Winter bookings up from 2005-06
For the past three months, Parkites have been relaxing through the slow-season. Now there’s snow on the ground, resorts are open and lodging reservations are pouring in.
According to Bill Malone, executive director of the Park City Chamber/Bureau, lodging numbers for the 2005-06 winter season rose 5 percent from the year before. From November 2005 to March 2006 Park City had 1779 visitor nights, compared to 1697 for the same time period of the 2004-05 season.
The Chamber/Bureau does not keep official records of current bookings, nor do they try to predict the future, Malone said. But things are looking positive.
"Anecdotally, we’re hearing good things," Malone said. "It gets harder and harder each year to project growth, but, if you look at the numbers, we’ve had significant growth over the past few years. Last year we had some weeks at 85 percent occupancy, which is great. You just don’t know if you’re going to be successful on Mondays, Tuesdays and Wednesdays to make those numbers go up, but all signs point to us having another great year."
Weekdays, which are typically spent at lower occupancy than weekends, are a big reason why Patty Smith, assistant manager of reservations at Deer Valley Lodging, is excited about current trends. Smith said they are booked for several calendar weeks already.
"All in all we’re looking at about a 20 percent increase in overall bookings over this time last year," she said. "Our popularity, starting with the Olympics and the great snow we’ve had in the last few years, has increased the amount of repeat guests. It’s just so easy to get here."
Smith said the traditional weeks are busy, but that there are also some surprises.
"Right now Dec. 26 to Jan. 2 is totally booked up," she said. "But, surprisingly, so is the week of Jan. 2-7 because of the extended Christmas break some kids are getting. Historically that hasn’t happened before so we’re very busy."
January, which is traditionally Park City’s busiest month, is already showing signs of record-breaking numbers.
The start-of-the-year madness begins at New Year’s, but swells in the middle of the month around the Martin Luther King, Jr., holiday weekend from Jan. 11 to the 15. After the holiday, the city continues to fill for the rest of the month because of the annual Sundance Film Festival..
"The whole film festival is sold out from Jan. 18-28, with the ‘A’ package from Jan. 18-23 completely sold out, and only limited availability from the 23-28 for the ‘B’ package," Smith added.
Smith said the numbers tail off toward the beginning of February, but pick back up with Valentine’s Day and President’s Day weekend before settling back down until spring break.
"The last part of March, the 24-31, is almost sold out because of spring break, all the way through April 8 because of the early date of Easter," she said.
Smith said that on any given weekend, especially the traditionally busy ones, Deer Valley Lodging runs at about 90 percent occupancy of its 700 condos in the Deer Valley and Park City Mountain Resort areas.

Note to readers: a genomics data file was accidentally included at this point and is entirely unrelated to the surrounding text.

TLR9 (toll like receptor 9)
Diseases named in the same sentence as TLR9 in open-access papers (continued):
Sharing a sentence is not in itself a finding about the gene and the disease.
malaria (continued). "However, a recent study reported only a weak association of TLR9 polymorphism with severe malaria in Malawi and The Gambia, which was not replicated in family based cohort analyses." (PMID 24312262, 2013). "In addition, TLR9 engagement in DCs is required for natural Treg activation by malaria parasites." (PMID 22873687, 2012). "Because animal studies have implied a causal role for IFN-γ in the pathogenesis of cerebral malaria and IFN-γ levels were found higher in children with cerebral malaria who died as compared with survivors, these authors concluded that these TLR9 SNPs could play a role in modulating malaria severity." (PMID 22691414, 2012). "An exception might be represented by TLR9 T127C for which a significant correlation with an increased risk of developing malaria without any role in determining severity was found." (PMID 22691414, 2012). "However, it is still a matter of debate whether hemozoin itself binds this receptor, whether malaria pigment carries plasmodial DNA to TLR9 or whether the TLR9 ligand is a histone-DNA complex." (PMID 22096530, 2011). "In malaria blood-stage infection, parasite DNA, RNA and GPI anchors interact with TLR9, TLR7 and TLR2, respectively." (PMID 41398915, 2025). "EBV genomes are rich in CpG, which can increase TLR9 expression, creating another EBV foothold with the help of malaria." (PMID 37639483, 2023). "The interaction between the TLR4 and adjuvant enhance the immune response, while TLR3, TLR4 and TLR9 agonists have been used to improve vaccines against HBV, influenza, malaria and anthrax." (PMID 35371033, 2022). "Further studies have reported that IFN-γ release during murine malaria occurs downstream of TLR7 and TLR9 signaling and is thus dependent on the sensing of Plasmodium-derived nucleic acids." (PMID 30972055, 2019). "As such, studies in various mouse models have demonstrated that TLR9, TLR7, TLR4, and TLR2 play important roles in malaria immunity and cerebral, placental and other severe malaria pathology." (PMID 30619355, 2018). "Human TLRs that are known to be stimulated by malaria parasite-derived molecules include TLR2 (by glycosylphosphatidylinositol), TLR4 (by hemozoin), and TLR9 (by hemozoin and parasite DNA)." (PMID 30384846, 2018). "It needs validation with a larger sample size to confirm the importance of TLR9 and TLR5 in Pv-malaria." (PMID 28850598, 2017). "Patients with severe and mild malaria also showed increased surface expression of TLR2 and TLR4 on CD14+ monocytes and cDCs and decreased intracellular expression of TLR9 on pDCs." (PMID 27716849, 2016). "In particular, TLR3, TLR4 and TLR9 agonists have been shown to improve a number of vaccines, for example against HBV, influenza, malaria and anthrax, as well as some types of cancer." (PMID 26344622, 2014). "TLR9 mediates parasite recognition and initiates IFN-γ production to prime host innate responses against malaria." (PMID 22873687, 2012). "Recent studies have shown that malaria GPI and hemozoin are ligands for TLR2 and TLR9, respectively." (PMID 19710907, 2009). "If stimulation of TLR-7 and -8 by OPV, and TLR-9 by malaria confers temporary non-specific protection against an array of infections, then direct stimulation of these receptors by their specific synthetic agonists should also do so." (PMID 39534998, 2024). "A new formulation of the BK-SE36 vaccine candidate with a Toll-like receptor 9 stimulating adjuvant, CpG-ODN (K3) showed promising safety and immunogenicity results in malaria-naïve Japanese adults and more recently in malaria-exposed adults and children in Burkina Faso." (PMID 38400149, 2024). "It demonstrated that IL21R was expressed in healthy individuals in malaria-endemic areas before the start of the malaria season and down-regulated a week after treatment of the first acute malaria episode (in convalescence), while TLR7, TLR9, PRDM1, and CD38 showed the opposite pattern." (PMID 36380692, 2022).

"We do cater to the higher end clientele and we’ve been doing it forever," she said. "But all of the reservations will, of course, all depend on Mother Nature and how things go."
Krista Parry, spokesman for PCMR, said that although they do not own properties, they go through local property management companies to keep rooms full.
"We don’t own any properties, however, our PCMR reservations department has connections with 90 percent of the lodging properties in and around Park City so we book everywhere."
She said that through those companies PCMR locations have enjoyed an increase in bookings over the same time last year.
"Currently we are seeing about a 13 percent jump from where we were last year in reservations at this time," Parry said. "We are seeing big jumps in January and in March. We were up last year from the previous year, so for us to be ahead again is pretty phenomenal, especially since we haven’t had any big weather dumps, and snow is what usually makes the phones ring."
Much like it has been in the past, Parry said they have not seen any significant trends in where people are visiting from. Guests come from everywhere from Utah to Australia to visit Park City’s majestic mountains and world-famous snow.
"People come from all over," she said. "We get guests booking from all across the nation, from all across the world. And the fact that we’re still seeing increases in our reservations says people aren’t too worried about the increases in transportation costs."
Despite airline travel prices pushing higher than in recent years, Parry said the desire to get away and get rejuvenated, lifts people into the sky and onto vacation. She said she doesn’t foresee transportation costs becoming an issue.
Libby Dowd of The Canyons agrees.
"Of our over 600 units that we’re in charge of, I think we’re up 11 percent from last year," she said. "I don’t see that stopping as long as the snow keeps falling."
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Park City has launched a survey designed to learn about travel habits during a winter that was unlike any other in the skiing era of the community.